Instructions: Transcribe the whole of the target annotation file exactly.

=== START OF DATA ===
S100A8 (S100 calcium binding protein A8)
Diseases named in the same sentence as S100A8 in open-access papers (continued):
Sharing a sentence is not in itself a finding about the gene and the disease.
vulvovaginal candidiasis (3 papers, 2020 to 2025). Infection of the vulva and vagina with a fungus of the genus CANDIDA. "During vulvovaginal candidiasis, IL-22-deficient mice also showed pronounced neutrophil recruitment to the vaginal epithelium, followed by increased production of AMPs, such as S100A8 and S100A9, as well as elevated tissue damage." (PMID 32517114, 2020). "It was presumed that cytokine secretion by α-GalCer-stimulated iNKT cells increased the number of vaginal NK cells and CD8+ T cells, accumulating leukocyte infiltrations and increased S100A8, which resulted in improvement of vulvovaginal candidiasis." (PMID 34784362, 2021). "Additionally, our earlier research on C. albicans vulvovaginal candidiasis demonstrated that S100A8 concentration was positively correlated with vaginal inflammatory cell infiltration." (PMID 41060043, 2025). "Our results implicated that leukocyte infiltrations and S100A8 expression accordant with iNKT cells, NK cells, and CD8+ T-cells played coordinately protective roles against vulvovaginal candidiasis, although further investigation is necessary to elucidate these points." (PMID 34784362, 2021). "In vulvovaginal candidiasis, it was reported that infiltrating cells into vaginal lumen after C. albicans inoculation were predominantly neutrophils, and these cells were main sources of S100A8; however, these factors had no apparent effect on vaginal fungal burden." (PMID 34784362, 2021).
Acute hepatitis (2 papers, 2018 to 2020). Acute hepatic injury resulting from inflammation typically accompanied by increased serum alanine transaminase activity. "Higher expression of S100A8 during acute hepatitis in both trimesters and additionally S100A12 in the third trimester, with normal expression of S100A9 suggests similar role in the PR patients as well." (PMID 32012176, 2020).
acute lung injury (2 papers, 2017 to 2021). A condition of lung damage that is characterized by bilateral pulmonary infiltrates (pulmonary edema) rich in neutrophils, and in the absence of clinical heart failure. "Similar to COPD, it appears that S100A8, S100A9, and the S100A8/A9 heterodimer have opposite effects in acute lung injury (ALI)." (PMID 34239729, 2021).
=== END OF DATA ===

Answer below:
S100A8 (S100 calcium binding protein A8)
Diseases named in the same sentence as S100A8 in open-access papers (continued):
Sharing a sentence is not in itself a finding about the gene and the disease.
vulvovaginal candidiasis (3 papers, 2020 to 2025). Infection of the vulva and vagina with a fungus of the genus CANDIDA. "During vulvovaginal candidiasis, IL-22-deficient mice also showed pronounced neutrophil recruitment to the vaginal epithelium, followed by increased production of AMPs, such as S100A8 and S100A9, as well as elevated tissue damage." (PMID 32517114, 2020). "It was presumed that cytokine secretion by α-GalCer-stimulated iNKT cells increased the number of vaginal NK cells and CD8+ T cells, accumulating leukocyte infiltrations and increased S100A8, which resulted in improvement of vulvovaginal candidiasis." (PMID 34784362, 2021). "Additionally, our earlier research on C. albicans vulvovaginal candidiasis demonstrated that S100A8 concentration was positively correlated with vaginal inflammatory cell infiltration." (PMID 41060043, 2025). "Our results implicated that leukocyte infiltrations and S100A8 expression accordant with iNKT cells, NK cells, and CD8+ T-cells played coordinately protective roles against vulvovaginal candidiasis, although further investigation is necessary to elucidate these points." (PMID 34784362, 2021). "In vulvovaginal candidiasis, it was reported that infiltrating cells into vaginal lumen after C. albicans inoculation were predominantly neutrophils, and these cells were main sources of S100A8; however, these factors had no apparent effect on vaginal fungal burden." (PMID 34784362, 2021).
Acute hepatitis (2 papers, 2018 to 2020). Acute hepatic injury resulting from inflammation typically accompanied by increased serum alanine transaminase activity. "Higher expression of S100A8 during acute hepatitis in both trimesters and additionally S100A12 in the third trimester, with normal expression of S100A9 suggests similar role in the PR patients as well." (PMID 32012176, 2020).
acute lung injury (2 papers, 2017 to 2021). A condition of lung damage that is characterized by bilateral pulmonary infiltrates (pulmonary edema) rich in neutrophils, and in the absence of clinical heart failure. "Similar to COPD, it appears that S100A8, S100A9, and the S100A8/A9 heterodimer have opposite effects in acute lung injury (ALI)." (PMID 34239729, 2021).